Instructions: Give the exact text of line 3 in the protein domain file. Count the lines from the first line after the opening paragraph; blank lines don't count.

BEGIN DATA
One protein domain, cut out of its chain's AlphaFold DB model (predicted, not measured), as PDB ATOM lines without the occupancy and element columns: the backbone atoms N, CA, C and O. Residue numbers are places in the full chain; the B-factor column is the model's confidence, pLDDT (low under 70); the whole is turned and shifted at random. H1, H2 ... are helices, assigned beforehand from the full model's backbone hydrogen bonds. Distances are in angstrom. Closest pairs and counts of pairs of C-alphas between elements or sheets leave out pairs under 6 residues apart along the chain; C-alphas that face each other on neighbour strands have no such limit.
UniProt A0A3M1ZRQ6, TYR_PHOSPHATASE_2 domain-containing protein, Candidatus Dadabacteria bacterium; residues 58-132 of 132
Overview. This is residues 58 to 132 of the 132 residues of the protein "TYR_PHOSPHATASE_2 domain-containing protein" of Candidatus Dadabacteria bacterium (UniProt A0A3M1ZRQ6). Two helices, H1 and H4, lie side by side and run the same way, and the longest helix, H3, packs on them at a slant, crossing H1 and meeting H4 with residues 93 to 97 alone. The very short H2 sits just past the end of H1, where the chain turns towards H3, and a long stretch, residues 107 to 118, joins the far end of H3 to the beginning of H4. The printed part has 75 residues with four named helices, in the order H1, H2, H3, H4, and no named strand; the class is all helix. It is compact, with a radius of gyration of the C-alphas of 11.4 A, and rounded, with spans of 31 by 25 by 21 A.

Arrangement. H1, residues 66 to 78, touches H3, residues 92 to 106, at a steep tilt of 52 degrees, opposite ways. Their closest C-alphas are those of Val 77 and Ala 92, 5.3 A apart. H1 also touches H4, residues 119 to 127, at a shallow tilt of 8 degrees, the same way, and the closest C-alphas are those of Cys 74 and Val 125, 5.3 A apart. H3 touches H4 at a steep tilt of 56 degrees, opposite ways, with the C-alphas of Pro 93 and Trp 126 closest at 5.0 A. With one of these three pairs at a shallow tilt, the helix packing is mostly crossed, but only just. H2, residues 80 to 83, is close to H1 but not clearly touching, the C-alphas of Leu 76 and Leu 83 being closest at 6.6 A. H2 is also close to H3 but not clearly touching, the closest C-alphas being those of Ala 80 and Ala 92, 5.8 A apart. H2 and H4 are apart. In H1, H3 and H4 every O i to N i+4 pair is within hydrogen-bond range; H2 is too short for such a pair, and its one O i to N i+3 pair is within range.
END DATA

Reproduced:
Arrangement. H1, residues 66 to 78, touches H3, residues 92 to 106, at a steep tilt of 52 degrees, opposite ways. Their closest C-alphas are those of Val 77 and Ala 92, 5.3 A apart. H1 also touches H4, residues 119 to 127, at a shallow tilt of 8 degrees, the same way, and the closest C-alphas are those of Cys 74 and Val 125, 5.3 A apart. H3 touches H4 at a steep tilt of 56 degrees, opposite ways, with the C-alphas of Pro 93 and Trp 126 closest at 5.0 A. With one of these three pairs at a shallow tilt, the helix packing is mostly crossed, but only just. H2, residues 80 to 83, is close to H1 but not clearly touching, the C-alphas of Leu 76 and Leu 83 being closest at 6.6 A. H2 is also close to H3 but not clearly touching, the closest C-alphas being those of Ala 80 and Ala 92, 5.8 A apart. H2 and H4 are apart. In H1, H3 and H4 every O i to N i+4 pair is within hydrogen-bond range; H2 is too short for such a pair, and its one O i to N i+3 pair is within range.